The other amendment that held deeper meaning to Madison was the amendment protecting speech. Here again, he saw an opportunity to provide greater protection to the public from violations by not just the federal government, but also the state governments. Therefore, the speech amendment that he recommended to Congress stated that "the people shall not be deprived or abridged of their right to speak, to write, or to publish their sentiments; and the freedom of the press, as one of the great bulwarks of liberty, shall be inviolable."36

Unfortunately for Madison, he accomplished neither of these two things. His proposal for an amendment protecting citizens from state abuse was rejected, and Congress substituted far narrower phrasing in the final draft of the amendment protecting speech. Rather than Madison's more comprehensive statement about the right of "the people," Congress stated only that "Congress shall make no law . . . abridging the freedom of speech, or of the press."

Moreover, not only did Congress draft the amendment so as to restrict only the federal government, it failed to elaborate more fully on the depth of the protection offered. In other words, there was no suggestion that Congress conceived of this right in any other terms than those within the British common law tradition; that is, free speech meant no more than no prior restraint.

Such a limited right may strike modern readers as surprising. But it is important to remember that the framers were influenced not just by the legal tradition they inherited but also by their philosophy of government. These people had been raised within a philosophical tradition labeled republicanism, which meant that they believed that politics should be a collaborative process in which citizens worked together to identify the common interests of the community. Politics should not be a contentious arena in which conflicting interests battled one another for primacy. It should be a calm, rational forum in which all citizens set aside their personal interests in order to identify what best served the community.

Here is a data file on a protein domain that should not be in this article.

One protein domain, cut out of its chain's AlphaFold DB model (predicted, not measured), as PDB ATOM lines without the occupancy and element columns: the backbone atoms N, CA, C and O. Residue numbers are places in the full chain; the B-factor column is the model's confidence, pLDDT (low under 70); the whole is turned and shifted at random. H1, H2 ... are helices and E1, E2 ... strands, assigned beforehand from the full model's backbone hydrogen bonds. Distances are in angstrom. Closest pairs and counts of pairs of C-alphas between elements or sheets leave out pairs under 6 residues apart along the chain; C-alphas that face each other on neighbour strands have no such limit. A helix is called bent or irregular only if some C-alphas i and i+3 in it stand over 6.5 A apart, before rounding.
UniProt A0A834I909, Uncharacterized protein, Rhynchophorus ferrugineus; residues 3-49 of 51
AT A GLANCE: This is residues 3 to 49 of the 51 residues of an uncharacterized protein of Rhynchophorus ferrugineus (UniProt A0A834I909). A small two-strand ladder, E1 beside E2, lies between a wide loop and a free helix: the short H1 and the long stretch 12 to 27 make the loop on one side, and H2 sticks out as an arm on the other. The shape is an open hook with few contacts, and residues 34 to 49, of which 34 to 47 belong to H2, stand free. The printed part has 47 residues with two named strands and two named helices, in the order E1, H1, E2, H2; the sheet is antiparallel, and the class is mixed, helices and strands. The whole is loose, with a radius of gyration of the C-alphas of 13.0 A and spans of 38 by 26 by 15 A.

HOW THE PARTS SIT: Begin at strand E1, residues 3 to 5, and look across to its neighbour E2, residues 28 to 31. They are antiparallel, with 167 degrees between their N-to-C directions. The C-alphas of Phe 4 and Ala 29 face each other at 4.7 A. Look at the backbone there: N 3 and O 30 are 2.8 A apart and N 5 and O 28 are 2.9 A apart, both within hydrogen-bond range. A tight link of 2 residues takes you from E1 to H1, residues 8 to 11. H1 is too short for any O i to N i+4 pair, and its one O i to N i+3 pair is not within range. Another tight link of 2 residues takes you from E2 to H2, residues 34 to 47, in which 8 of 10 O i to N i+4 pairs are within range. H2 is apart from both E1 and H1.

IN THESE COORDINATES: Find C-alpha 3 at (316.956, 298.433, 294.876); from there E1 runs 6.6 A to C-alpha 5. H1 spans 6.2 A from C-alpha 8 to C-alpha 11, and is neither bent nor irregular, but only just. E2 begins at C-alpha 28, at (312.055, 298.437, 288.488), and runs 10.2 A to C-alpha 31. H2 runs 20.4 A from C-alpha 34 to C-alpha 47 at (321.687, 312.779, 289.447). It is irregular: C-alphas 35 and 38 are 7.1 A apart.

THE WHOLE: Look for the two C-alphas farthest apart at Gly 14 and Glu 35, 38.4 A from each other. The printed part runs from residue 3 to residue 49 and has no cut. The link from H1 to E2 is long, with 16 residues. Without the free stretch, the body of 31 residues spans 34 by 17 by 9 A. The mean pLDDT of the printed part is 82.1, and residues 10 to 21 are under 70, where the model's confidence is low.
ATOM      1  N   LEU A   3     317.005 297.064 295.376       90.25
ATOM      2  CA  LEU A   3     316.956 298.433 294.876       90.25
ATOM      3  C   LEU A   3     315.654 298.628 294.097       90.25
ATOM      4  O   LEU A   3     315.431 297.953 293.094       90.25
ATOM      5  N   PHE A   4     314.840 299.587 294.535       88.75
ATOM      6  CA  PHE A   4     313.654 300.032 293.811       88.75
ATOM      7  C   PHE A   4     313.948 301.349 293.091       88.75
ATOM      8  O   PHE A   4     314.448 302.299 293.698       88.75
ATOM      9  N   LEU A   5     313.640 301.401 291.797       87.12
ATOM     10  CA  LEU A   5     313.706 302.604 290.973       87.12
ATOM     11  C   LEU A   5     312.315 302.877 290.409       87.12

Within this context, speech was seen as a tool for advancing this civic conversation. It was protected so that the community could fully consider its collective needs. Speech was not deemed worthy of protection because self-expression was considered necessary for personal self-fulfillment; it was deemed worthy of protection because it served a necessary civic function.

It is not all that surprising, therefore, that with the First Amendment ratified, speech was still not as protected as it is today. It is not surprising that George Washington could wax on the importance of free speech—"if the freedom of speech is taken away," he is reputed to have said, "then dumb and silent we may be led, like sheep to the slaughter"—while also condemning political opponents who spread their "nefarious doctrines with a view to poison and discontent the minds of the people against the government."37 Even Thomas Jefferson, perhaps the early republic's most ardent defender of the common people and their rights of speech, supported the use of state libel laws to silence the opposition papers that he believed had overstepped the appropriate bounds of free speech.